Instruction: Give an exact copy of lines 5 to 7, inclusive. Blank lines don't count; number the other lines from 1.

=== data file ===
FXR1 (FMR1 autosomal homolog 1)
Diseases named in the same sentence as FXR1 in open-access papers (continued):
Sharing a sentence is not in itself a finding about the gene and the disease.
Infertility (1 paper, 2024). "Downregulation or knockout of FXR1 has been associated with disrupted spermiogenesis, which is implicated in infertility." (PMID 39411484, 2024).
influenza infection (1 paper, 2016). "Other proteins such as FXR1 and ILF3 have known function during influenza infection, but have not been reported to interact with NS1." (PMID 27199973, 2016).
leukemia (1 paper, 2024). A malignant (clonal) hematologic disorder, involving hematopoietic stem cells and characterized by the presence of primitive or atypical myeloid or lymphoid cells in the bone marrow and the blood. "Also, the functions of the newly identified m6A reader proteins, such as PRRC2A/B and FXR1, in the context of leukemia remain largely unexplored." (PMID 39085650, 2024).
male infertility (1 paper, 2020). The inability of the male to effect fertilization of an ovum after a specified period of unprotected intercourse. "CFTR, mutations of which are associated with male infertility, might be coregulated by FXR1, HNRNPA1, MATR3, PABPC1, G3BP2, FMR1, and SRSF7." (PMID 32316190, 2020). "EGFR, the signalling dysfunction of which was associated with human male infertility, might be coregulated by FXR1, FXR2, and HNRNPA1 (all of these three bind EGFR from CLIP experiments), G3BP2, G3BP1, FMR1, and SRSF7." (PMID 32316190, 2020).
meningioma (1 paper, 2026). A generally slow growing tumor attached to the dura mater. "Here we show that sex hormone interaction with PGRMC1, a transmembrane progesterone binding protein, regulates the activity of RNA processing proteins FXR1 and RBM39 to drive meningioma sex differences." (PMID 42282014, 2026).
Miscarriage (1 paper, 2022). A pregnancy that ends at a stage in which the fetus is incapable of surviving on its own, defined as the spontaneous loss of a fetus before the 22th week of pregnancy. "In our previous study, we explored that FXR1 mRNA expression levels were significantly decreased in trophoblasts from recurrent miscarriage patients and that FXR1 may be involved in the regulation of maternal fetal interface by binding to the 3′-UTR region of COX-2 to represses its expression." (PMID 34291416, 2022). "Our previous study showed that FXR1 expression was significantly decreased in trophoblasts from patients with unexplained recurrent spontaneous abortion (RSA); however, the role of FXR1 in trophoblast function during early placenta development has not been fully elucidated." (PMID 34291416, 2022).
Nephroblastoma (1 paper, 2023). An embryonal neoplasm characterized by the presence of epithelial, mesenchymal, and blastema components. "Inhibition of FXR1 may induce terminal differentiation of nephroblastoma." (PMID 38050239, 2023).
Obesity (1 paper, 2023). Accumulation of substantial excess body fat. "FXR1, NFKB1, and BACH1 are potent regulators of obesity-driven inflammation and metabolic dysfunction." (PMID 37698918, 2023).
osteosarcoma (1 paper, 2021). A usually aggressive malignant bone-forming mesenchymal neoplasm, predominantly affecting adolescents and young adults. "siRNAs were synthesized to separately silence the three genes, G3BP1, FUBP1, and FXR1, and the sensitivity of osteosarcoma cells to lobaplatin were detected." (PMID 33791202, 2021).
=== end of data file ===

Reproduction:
influenza infection (1 paper, 2016). "Other proteins such as FXR1 and ILF3 have known function during influenza infection, but have not been reported to interact with NS1." (PMID 27199973, 2016).
leukemia (1 paper, 2024). A malignant (clonal) hematologic disorder, involving hematopoietic stem cells and characterized by the presence of primitive or atypical myeloid or lymphoid cells in the bone marrow and the blood. "Also, the functions of the newly identified m6A reader proteins, such as PRRC2A/B and FXR1, in the context of leukemia remain largely unexplored." (PMID 39085650, 2024).
male infertility (1 paper, 2020). The inability of the male to effect fertilization of an ovum after a specified period of unprotected intercourse. "CFTR, mutations of which are associated with male infertility, might be coregulated by FXR1, HNRNPA1, MATR3, PABPC1, G3BP2, FMR1, and SRSF7." (PMID 32316190, 2020). "EGFR, the signalling dysfunction of which was associated with human male infertility, might be coregulated by FXR1, FXR2, and HNRNPA1 (all of these three bind EGFR from CLIP experiments), G3BP2, G3BP1, FMR1, and SRSF7." (PMID 32316190, 2020).